OC: Gaming Performance

Having taken a look at how well we were able to overclock the GTX 680 Classified and what the power, temperature, and noise impact of that overclock was, it’s finally time to take a look at what it does for gaming performance. As always we’ve culled our results a bit to focus on games that need the extra performance and avoid games that are likely to be CPU limited (and hence waste the overclock).

Thanks in large part to our memory overclock the GTX 680 Classified finally picks up some Steam in Crysis. At 36fps for overclocking without overvolting it’s just enough to tie the Radeon HD 7970, which shows just how far behind the 7970 the GTX 680 is. The higher overclocks afforded by overvolting improve performance a bit more, but with such a small improvement in memory clocks we see an equally small improvement in Crysis performance.

Metro responds well to our combination of core overclocking and memory overclocking, which leads to the stock voltage overclocked GTX 680 Classified picking up 9% and pushing it ahead of the 7970GE to 43fps. Overvolting and further overclocking adds just one more frame per second however.

Shogun 2 ends up being our most interesting result, but not necessarily for the right reasons. As we alluded to earlier, overvolting will send power consumption shooting towards the GTX 680 Classified’s power target, which is exactly what has happened here. The overclock without overvolting sees a respectable performance increase, but additional voltage sends                 performance back down to the point where it’s not much better than the stock GTX 680 Classified. Overall our core clock was typically under 1100Mhz here when overvolted.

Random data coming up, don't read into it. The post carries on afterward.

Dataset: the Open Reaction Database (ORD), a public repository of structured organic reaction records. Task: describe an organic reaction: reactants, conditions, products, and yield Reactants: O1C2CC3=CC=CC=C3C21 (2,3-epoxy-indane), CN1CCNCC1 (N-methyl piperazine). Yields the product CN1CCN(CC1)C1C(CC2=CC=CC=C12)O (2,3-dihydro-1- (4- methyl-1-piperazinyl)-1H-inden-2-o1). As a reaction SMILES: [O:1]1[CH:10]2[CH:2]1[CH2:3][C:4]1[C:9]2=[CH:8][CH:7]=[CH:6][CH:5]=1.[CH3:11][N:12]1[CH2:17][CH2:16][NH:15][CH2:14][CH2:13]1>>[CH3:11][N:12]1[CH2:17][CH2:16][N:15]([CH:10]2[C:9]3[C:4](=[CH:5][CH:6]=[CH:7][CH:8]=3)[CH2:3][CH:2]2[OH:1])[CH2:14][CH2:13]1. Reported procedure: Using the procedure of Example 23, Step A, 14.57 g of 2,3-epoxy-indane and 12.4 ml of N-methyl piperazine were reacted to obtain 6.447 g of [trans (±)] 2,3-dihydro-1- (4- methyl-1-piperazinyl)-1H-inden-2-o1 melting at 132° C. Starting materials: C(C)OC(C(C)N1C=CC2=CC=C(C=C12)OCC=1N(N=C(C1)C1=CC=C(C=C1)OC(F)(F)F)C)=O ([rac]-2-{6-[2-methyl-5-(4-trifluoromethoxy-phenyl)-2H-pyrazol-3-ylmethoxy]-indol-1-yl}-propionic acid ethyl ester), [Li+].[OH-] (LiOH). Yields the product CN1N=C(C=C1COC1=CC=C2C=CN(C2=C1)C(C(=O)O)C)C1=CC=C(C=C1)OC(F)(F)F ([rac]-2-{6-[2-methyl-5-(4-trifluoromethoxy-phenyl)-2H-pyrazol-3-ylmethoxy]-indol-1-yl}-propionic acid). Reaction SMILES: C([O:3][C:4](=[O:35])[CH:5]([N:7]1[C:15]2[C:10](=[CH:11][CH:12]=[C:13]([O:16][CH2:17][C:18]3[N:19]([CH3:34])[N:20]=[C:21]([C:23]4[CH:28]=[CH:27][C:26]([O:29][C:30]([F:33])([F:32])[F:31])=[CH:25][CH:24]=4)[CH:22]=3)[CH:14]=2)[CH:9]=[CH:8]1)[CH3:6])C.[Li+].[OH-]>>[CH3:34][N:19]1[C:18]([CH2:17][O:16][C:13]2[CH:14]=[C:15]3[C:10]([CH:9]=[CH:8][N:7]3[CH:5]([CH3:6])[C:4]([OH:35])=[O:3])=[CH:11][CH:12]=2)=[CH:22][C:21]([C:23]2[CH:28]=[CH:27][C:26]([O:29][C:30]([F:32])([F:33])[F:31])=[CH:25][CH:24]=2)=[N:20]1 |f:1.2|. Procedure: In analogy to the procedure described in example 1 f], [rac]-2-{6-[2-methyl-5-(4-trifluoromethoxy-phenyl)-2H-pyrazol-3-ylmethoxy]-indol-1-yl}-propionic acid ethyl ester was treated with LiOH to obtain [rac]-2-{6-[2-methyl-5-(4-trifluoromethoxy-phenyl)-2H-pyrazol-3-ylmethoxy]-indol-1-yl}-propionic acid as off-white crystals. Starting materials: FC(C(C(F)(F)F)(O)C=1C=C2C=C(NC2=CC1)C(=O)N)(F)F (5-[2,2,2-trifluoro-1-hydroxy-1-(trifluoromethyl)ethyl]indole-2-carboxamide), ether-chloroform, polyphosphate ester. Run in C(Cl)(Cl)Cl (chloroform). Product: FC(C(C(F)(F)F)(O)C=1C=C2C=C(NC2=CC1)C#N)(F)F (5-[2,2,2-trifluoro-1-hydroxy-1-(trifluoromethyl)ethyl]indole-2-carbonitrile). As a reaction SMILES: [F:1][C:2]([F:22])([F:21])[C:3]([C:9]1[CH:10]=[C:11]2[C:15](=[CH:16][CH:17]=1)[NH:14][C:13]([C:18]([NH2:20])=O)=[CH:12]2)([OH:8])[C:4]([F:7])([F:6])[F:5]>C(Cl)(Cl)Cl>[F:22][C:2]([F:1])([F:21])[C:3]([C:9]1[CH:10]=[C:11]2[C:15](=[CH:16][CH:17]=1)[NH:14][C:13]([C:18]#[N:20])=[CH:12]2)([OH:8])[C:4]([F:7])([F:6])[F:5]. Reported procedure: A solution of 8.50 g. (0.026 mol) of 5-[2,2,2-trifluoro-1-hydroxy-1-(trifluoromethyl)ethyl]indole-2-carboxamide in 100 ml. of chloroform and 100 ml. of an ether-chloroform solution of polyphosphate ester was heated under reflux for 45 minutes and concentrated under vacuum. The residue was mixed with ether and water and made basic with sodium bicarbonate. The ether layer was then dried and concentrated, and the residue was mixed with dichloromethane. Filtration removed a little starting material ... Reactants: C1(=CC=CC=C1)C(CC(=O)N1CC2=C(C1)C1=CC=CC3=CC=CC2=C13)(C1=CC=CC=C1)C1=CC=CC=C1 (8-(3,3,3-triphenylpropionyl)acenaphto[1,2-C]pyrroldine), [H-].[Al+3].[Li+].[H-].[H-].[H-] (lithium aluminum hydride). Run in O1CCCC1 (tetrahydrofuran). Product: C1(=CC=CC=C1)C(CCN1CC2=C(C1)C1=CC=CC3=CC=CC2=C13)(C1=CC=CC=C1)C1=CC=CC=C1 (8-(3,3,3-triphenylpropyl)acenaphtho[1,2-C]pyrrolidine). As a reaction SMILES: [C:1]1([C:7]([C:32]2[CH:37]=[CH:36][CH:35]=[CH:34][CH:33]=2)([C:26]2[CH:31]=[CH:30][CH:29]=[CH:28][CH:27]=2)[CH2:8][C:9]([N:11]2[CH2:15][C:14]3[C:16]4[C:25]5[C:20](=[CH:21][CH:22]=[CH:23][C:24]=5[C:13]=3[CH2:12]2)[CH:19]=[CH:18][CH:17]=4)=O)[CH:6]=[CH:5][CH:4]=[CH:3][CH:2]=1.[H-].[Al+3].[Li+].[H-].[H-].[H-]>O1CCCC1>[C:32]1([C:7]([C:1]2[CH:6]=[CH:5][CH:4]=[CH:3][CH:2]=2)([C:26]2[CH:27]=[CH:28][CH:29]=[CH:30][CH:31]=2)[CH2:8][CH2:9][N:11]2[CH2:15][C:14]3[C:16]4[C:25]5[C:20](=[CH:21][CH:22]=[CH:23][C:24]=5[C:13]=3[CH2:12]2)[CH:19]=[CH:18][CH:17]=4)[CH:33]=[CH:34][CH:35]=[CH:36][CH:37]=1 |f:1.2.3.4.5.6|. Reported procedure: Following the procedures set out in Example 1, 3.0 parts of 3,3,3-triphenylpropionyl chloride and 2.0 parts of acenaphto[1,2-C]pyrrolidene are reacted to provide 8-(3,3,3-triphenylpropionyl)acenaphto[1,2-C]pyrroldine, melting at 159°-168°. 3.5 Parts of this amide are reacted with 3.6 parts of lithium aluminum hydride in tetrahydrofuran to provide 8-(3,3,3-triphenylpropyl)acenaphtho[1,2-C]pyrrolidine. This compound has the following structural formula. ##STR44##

Shogun 2 appears to be an outlier among all of the games we test, but it’s a stark reminder that there’s more to overclocking than just adding power and cranking up the core clock.

Where the stock GTX 680 Classified didn’t greatly improve on the reference GTX 680, overclocking has changed things significantly. 73fps represents a 12% performance improvement for the stock voltage overclocked GTX 680 Classified, while overvolting gets us to 75fps.

Finally with BF3 we see another solid gain from overclocking, with the non-overvolted GTX 680 Classified improving over the stock card by 9% to 76.5fps. Overvolting gets a further 2.6fps (3%) to 79.1fps.

Overclocked: Power, Temperature, & Noise Final Words
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  • Grooveriding - Friday, July 20, 2012 - link

    Very disappointing card for that price. $660 for this ?

    The MSI GTX 680 Lightning can also be overclocked and overvolted, showed higher overclocks, has a better cooler and costs less than this card.

    More disappointment from EVGA along with their scaled back warranty and the need to pay them additional money for extended warranty coverage/stepup program.

    /thumbs down
    Reply
  • RussianSensation - Friday, July 20, 2012 - link

    $740 for the EVBot controller + a card with a blower fan, dinky heatsink (compared to MSI Lightning 7970/680 and Sapphire TOXIC 7970) is overpriced imo. It's not like the extra 100mhz or 4GB of VRAM over 2GB 1230-1290mhz GTX680s will make this card more future proof for next generation games.